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Associated Press
Sarah James Kanaja, left, waits in line with her daughter Silvia, 3, as Kenyans line up to cast their vote Monday in a general election at the Mutomo primary school north of Nairobi, in Kenya.

Kenyan turnout heavy despite violence

– Kenya’s presidential election drew millions of eager voters who endured long lines to cast ballots Monday, but the vote was marred by violence that left 19 people dead, including four policemen hacked to death by machete-wielding separatists.

Officials urged voters not to be intimidated by the violence amid fears the impending election results could spark another round of the ethnic-related bloodshed in which more than 1,000 people died after the 2007 vote.

The election is the first presidential poll under a new constitution designed to prevent the ethnic violence of 2007-08. Enthusiastic voters formed long lines around the country, and election officials estimated turnout at 70 percent of 14 million registered voters.

The voting got off to a bloody start when a group of 200 separatists set a trap for police in the coastal city of Mombasa in the predawn hours, Inspector General David Kimaiyo said. Four police were hacked to death with machetes, coast police boss Aggrey Adoli said.

The separatist group – the Mombasa Republican Council – had threatened election day attacks, and Kimaiyo said police were planning a raid “that will see the end of the MRC.”

The MRC believes Kenya’s coast should be an independent country. Their cause, which is not defined by religion, is fueled by the belief that political leaders in Nairobi have taken the coast’s land for themselves, impoverishing indigenous residents.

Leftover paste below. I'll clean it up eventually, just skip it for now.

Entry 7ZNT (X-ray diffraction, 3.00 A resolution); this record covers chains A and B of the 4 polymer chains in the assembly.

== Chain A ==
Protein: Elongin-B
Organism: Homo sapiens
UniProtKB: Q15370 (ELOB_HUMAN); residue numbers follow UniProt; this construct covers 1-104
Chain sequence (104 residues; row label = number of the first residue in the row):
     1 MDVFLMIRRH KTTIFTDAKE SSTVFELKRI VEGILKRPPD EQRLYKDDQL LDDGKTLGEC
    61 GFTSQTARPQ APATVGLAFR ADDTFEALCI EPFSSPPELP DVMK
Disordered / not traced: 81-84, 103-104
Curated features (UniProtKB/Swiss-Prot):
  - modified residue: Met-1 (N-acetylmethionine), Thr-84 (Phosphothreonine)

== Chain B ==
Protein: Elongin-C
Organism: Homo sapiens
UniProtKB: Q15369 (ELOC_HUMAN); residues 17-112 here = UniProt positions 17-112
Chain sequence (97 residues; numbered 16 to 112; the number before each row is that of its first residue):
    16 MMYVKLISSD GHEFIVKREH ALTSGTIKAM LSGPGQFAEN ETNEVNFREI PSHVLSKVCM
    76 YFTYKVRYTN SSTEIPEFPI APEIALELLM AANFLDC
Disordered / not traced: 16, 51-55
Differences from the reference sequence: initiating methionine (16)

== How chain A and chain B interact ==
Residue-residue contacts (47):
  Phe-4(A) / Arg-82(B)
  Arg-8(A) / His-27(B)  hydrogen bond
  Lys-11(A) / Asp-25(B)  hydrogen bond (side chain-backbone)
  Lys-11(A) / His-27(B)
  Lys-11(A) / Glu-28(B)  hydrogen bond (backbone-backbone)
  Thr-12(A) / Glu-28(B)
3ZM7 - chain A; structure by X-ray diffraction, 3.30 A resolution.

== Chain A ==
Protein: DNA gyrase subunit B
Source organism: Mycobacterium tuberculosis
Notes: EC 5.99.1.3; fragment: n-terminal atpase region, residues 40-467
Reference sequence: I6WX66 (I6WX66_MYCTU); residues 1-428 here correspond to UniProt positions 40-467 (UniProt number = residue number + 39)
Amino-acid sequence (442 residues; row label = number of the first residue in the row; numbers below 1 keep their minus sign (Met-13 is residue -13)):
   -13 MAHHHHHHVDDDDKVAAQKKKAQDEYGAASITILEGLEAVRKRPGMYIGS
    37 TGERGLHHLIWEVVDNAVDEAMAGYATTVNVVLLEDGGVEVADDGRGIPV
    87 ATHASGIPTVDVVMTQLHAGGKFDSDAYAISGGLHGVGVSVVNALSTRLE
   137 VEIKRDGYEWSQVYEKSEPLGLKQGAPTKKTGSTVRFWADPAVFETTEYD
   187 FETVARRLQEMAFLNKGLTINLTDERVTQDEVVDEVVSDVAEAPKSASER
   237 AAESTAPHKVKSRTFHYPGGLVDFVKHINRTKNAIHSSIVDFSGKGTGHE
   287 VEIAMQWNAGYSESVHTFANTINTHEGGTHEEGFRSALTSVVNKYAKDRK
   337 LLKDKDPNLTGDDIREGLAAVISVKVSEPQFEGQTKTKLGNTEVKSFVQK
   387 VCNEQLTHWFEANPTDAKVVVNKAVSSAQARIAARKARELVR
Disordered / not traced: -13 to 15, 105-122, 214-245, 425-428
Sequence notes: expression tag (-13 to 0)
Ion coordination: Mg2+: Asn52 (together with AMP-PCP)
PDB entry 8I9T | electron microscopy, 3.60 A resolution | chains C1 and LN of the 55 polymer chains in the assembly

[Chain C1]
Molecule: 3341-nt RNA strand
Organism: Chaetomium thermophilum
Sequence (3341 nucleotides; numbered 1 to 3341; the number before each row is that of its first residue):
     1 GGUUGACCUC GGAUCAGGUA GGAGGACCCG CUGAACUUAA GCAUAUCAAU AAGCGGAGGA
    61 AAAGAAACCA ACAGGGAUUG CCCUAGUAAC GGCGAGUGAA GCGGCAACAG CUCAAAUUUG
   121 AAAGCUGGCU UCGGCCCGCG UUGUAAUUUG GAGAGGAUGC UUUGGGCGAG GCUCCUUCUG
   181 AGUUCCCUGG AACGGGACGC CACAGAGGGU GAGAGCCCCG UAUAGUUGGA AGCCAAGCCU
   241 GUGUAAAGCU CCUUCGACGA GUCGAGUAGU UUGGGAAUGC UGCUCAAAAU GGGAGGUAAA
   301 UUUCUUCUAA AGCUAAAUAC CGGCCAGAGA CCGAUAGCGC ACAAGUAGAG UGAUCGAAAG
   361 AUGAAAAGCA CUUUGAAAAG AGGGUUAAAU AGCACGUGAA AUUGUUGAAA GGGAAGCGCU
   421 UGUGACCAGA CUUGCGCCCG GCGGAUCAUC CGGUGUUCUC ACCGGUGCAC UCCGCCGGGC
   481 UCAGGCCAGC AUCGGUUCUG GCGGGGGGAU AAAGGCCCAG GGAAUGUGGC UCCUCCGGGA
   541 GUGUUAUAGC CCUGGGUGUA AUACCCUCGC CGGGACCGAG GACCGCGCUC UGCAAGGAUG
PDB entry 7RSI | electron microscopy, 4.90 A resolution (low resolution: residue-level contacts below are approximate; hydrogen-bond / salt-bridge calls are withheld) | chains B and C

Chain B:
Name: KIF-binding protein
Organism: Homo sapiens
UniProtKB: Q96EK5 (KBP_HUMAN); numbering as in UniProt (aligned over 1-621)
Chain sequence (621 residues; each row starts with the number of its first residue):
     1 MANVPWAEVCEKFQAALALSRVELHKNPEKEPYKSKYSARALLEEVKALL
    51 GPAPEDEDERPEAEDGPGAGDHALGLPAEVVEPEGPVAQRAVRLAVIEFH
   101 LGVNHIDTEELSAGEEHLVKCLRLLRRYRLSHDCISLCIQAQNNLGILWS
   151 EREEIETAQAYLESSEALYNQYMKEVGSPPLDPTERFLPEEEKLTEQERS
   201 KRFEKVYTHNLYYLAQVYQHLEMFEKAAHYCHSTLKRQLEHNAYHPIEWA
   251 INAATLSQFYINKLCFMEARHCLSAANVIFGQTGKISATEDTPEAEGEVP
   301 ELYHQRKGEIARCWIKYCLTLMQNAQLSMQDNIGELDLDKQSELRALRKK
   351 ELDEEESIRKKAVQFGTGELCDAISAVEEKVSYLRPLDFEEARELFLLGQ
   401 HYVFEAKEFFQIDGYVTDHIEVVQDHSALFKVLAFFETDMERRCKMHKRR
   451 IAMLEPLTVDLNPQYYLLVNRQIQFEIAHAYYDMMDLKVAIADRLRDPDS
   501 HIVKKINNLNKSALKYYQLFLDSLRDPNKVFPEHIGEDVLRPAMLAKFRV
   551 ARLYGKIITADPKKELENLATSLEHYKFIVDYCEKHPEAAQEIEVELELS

The country’s top two presidential candidates condemned the Mombasa attacks. Prime Minister Raila Odinga called it a “heinous act of aggression” during a historic exercise. Deputy Prime Minister Uhuru Kenyatta said he was discouraged by the news but he was sure the security situation would be brought under control.

Authorities flew in an additional 400 police officers to Mombasa to increase security. The United Nations restricted the movement of its staff on the coast because of the violence.

Monday’s separatist violence is different from the tribal, postelection violence experienced five years ago. The ethnic violence could still break out if Odinga or Kenyatta supporters feel their candidate was cheated out of a win.

Odinga’s acrimonious loss to President Mwai Kibaki in 2007 triggered violence that ended only after the international community stepped in. Odinga was named prime minister in a coalition government led by Kibaki, with Kenyatta named deputy prime minister.

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